The Party We Need

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Dr. Malcolm Cross

Within the Republican Party a war over whether it should be more pro-Trump or anti-Trump is raging.  Last week’s breakdown in power needed to help us get through the Big Freeze shows the best direction for the GOP to evolve.

The Republican Party must become more conservative in order to check and balance the Democratic Party’s addition to big spending, big government, and identity politics.  President Trump made outstanding appointments to the federal courts, but his trade wars, economic protectionism, and excessive deficits have weakened our capacity to sustain long-term economic growth, reduce the deficit (or at least reduce the rate at which the deficit is increasing), and someday, in the far distant future, restore fiscal responsibility.  A major overhaul in how the GOP develops and implements public policy is clearly needed if it’s to save America from the excesses of the Democratic Party.

It will be months before we can truly learn all the causes for the power breakdown.  Some of the early explanations—we were too reliant on wind power; we were not reliant enough on wind power—are especially ideologically driven and unhelpful.   There seems to have been a system-wide failure in the creation and delivery of power from all the sources on which we currently rely.  The same subfreezing temperatures which froze the wind turbines damaged the systems for the production and distribution of power from coal, natural gas, and nuclear energy as well.  Other explanations, including charges that we failed to adequately regulate the privately-owned power companies (especially by not requiring adequate winterizing of equipment) and that we’re too addicted to the idea of a power grid independent of the main American grids may merit more attention.  

But the problem of supplying sufficient energy produced cheaply enough to be affordable by all, and distributed reliably enough to reach all, is sufficiently important to demand thorough analysis.  And such analysis can best be conducted, and the resulting solutions can best be implemented, by those who are unfettered by ideological constraints and prejudices.  In short, we cannot allow an excessive addiction to deregulation, free market principles, or Texas exceptionalism to blind us to looking at any and all solutions to the current mess.  Nor must we allow adherents of socialism, public power, or overreliance on renewables to dominate the debate either.  And here’s where a reformed Republican Party can prove most useful.

We need at least one political party devoted to pragmatic problem solving through fact-based analysis free of any ideological preconceptions otherwise harbored by those at the left and right ends of the political spectrum.  Only the obligation to produce constitutionally allowed solutions which don’t break the budget should constrain the otherwise free range of solutions to be considered.  

Can the Republican Party adopt such an approach to problem solving yet still be a conservative party?  It depends on how one defines conservatism.  Many modern self-proclaimed conservatives simply repeat the mantra that “the best government is the least government,” without bothering to consider what exceptions, if any, should be made to this rule.  But some of conservatism’s greatest thinkers, including Edmund Burke and Russell Kirk, said conservativism was not an ideology; rather it was the rejection of ideology in favor of realistic analysis.  A party grounded in reality, not ideology—the best government is the least government; government can do everything and anything; whatever—is by definition a truly conservative party, even if it can’t immediately be located to the right on the conventional political spectrum.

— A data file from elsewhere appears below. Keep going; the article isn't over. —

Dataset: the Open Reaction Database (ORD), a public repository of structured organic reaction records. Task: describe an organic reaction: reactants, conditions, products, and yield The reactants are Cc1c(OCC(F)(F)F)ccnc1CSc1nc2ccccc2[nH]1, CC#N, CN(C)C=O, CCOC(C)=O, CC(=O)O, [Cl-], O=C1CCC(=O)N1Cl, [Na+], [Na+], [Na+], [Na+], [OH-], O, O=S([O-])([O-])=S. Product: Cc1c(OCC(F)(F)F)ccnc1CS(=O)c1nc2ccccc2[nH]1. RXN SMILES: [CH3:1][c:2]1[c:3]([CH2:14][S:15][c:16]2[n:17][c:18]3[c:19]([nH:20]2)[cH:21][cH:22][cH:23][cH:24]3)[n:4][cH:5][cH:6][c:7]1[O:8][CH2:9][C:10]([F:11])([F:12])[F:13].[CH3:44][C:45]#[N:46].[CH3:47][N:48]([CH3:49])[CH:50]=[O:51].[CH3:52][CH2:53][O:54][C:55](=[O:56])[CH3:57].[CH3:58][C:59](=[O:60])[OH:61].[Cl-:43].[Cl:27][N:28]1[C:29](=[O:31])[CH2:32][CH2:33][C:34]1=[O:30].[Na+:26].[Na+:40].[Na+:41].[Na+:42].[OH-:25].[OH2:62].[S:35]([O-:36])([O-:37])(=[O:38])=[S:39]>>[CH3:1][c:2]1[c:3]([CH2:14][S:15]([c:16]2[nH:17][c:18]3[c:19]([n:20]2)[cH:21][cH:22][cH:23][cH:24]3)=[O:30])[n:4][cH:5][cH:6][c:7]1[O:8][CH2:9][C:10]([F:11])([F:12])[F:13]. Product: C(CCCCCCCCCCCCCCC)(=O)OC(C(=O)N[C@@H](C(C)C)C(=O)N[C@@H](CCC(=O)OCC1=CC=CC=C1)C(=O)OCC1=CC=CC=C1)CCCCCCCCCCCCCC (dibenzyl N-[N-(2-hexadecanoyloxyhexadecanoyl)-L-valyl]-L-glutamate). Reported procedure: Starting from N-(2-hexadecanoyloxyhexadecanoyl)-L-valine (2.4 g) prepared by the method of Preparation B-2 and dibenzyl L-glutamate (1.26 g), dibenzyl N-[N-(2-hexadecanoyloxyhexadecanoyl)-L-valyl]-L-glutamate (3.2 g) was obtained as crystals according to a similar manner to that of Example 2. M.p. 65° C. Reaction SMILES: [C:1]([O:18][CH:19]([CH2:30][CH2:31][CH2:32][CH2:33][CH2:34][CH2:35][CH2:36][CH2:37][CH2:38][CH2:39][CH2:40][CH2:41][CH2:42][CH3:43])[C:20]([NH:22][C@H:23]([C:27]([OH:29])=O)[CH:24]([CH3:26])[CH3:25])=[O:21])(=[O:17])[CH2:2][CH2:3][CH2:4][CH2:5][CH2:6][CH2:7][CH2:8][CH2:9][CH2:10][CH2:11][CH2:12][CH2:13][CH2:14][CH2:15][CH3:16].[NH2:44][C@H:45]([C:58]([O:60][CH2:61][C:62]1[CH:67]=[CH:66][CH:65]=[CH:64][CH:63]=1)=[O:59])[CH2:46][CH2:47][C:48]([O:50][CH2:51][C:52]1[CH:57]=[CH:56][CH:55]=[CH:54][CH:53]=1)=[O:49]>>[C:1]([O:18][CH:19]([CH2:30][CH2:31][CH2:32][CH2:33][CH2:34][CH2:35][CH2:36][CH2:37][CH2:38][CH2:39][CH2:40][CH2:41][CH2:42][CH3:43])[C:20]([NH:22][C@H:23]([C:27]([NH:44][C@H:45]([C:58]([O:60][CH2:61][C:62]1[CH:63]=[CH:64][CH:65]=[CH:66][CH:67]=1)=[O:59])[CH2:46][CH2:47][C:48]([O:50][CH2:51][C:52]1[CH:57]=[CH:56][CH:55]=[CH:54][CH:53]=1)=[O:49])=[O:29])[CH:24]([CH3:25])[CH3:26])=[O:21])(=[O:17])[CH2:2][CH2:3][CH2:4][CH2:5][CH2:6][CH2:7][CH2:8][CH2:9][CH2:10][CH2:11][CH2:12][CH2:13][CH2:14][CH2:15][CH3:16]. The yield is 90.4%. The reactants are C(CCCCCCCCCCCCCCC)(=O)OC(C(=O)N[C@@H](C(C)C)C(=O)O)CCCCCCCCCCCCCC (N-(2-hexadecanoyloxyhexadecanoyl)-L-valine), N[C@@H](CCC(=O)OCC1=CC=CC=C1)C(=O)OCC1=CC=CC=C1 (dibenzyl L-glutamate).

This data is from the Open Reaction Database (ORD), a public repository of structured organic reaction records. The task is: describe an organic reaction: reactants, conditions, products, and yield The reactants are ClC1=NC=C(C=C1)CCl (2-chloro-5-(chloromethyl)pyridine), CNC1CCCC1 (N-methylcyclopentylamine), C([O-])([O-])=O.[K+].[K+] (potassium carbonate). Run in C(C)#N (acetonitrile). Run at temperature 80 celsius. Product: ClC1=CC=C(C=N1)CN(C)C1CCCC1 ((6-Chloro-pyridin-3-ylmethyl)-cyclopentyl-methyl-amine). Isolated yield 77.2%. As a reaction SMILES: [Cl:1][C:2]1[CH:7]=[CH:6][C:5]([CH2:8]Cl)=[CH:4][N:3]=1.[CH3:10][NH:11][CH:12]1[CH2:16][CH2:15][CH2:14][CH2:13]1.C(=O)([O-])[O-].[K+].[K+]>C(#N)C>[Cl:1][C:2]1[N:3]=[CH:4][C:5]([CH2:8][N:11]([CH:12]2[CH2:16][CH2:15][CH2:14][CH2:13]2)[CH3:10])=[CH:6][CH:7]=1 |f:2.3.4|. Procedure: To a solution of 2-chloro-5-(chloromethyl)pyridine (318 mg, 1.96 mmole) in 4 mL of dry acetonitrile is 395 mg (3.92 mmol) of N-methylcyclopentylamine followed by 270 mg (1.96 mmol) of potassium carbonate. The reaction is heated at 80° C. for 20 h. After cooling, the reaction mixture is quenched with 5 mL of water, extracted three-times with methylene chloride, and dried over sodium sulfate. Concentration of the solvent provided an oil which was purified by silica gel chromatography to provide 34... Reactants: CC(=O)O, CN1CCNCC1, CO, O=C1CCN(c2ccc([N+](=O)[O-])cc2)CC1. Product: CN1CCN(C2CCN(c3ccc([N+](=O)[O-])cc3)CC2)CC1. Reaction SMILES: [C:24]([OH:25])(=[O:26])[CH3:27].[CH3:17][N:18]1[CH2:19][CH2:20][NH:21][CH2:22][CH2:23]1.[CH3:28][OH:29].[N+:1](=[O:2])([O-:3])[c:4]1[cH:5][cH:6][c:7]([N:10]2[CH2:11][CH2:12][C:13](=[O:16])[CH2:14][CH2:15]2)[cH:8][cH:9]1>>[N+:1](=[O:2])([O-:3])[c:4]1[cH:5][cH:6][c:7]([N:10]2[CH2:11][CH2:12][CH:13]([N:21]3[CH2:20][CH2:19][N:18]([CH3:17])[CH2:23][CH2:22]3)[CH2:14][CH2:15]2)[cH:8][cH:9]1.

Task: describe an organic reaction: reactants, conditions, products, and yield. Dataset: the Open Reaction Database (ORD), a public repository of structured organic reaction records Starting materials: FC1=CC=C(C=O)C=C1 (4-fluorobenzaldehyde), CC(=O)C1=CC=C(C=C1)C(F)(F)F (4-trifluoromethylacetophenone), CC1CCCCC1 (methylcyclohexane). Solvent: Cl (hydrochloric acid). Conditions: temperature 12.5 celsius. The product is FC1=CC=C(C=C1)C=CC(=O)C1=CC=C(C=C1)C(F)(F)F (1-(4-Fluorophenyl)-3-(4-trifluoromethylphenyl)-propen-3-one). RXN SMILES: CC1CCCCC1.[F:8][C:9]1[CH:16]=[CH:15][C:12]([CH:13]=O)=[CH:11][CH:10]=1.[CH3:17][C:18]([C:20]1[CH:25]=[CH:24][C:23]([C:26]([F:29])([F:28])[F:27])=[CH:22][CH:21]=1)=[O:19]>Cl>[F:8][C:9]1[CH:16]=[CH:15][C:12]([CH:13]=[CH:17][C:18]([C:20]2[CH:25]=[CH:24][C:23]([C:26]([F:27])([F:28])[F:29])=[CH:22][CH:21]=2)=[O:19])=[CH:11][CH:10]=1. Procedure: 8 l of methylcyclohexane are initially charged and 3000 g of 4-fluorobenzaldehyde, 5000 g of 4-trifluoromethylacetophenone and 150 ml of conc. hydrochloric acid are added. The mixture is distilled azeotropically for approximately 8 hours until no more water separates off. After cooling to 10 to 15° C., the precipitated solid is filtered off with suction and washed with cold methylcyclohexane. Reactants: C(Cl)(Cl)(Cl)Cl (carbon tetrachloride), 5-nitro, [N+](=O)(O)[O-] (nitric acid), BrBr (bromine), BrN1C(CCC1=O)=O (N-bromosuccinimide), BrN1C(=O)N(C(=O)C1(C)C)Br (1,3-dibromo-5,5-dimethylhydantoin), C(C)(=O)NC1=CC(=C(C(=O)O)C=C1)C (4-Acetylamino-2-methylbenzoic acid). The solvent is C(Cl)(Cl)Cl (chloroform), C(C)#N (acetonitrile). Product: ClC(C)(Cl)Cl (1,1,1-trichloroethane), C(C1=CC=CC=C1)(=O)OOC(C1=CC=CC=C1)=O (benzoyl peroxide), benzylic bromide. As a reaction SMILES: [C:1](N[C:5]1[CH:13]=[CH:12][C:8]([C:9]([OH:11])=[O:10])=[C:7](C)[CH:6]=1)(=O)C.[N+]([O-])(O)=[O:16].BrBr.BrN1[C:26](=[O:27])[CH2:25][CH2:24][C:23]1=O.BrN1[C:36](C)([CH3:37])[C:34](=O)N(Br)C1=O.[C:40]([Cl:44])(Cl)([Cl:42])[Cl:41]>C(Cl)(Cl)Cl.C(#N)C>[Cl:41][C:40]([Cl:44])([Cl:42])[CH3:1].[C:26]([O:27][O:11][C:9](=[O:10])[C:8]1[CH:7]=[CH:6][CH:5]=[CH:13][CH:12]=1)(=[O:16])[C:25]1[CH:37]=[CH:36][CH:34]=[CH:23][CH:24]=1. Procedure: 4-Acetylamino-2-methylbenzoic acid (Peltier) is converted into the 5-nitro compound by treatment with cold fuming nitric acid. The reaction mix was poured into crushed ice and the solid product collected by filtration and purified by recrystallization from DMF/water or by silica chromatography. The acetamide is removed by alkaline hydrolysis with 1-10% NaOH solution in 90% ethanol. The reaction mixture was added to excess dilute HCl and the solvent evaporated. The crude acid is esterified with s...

Texas is still practically a one-party Republican state.  The most important decisions to be made on the future of Texas power will inevitably be made by Republicans.  They should consider all possible causes for last week’s fiasco—too much reliance on renewables, too little reliance on renewables, too little winterization, too little regulation, too much independence of the Texas grid from the nation’s main grids, etc., etc, etc.  And they should consider all possible reasonable solutions to the problem of how to reliably generate and distribute enough power at the lowest cost to ensure that this disaster does not recur.  Should we have more regulation, or at least more winterization?  Who’ll pay for government-mandated reforms, if any?  Should we restructure ERCOT?  Should we require all members of its Board of Directors to actually live in Texas (apparently 5 of its 15 Board members, including its head and second-in-command do not)?  And should we connect our grid to the national grids?

If conservatism is truly reality based, then the consideration of the widest range of possible explanations and constitutionally permitted solutions is the truly conservative approach to dealing with the issues of Texas power and basically everything else.  Adopting this approach at all levels of government will make the Republican Party the conservative party we need.  Moreover, a comprehensive reality-based approach offers the best chance of developing solutions that will actually work.  That’s even better.


Malcolm L. Cross has lived in Stephenville and taught politics and government at Tarleton since 1987. His political and civic activities include service on the Stephenville City Council (2000-2014) and on the Erath County Republican Executive Committee (1990 to the present).  He was Mayor Pro Tem of Stephenville from 2008 to 2014.  He is a member of St. Luke’s Episcopal Church and the Stephenville Rotary Club, and does volunteer work for the Boy Scouts of America. Views expressed in this column are his and do not reflect those of The Flash as a whole.

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